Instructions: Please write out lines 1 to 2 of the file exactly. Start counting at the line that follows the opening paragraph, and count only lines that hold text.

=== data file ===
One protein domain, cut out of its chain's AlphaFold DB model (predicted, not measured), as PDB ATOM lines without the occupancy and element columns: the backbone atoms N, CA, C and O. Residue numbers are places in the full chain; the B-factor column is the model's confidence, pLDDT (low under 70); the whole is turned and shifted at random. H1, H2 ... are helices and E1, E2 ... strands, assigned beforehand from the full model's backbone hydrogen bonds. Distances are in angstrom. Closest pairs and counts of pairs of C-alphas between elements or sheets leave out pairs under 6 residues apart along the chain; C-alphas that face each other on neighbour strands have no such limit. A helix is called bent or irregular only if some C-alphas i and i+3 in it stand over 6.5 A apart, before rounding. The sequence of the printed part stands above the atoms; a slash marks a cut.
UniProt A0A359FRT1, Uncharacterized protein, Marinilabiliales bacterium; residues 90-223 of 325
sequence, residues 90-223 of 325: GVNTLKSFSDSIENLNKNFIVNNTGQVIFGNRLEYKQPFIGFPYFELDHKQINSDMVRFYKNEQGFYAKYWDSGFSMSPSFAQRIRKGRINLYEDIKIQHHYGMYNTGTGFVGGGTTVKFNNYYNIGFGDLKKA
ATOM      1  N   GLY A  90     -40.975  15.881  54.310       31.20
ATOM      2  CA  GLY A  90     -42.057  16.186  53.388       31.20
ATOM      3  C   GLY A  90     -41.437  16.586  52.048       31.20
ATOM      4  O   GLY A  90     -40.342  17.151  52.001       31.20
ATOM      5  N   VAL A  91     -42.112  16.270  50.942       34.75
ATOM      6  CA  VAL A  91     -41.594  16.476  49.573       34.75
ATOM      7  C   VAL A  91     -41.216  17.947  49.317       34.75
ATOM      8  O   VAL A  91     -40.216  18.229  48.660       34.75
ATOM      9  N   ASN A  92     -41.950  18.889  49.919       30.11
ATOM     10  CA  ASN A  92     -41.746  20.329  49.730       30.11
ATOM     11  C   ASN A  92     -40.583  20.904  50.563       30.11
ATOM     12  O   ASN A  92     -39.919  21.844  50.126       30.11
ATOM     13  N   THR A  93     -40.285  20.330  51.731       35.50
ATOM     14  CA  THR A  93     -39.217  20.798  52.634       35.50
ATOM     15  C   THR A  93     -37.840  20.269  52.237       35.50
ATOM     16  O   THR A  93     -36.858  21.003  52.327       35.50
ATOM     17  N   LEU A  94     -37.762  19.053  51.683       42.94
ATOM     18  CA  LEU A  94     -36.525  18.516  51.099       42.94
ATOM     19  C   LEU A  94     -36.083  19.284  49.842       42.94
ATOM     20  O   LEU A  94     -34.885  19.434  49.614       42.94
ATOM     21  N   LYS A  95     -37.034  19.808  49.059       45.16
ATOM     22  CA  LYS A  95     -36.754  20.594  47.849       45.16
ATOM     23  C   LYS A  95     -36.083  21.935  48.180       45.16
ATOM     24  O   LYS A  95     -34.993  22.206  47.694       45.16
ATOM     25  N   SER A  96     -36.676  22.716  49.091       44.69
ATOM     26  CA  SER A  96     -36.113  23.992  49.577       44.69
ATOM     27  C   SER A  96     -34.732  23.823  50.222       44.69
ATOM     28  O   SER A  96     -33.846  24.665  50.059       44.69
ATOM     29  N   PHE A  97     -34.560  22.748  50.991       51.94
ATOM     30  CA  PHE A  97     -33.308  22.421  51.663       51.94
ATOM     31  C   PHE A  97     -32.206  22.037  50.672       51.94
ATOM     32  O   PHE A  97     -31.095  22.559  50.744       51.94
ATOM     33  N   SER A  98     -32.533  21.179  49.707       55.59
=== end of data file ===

UniProt A0A359FRT1, Uncharacterized protein, Marinilabiliales bacterium; residues 90-223 of 325
sequence, residues 90-223 of 325: GVNTLKSFSDSIENLNKNFIVNNTGQVIFGNRLEYKQPFIGFPYFELDHKQINSDMVRFYKNEQGFYAKYWDSGFSMSPSFAQRIRKGRINLYEDIKIQHHYGMYNTGTGFVGGGTTVKFNNYYNIGFGDLKKA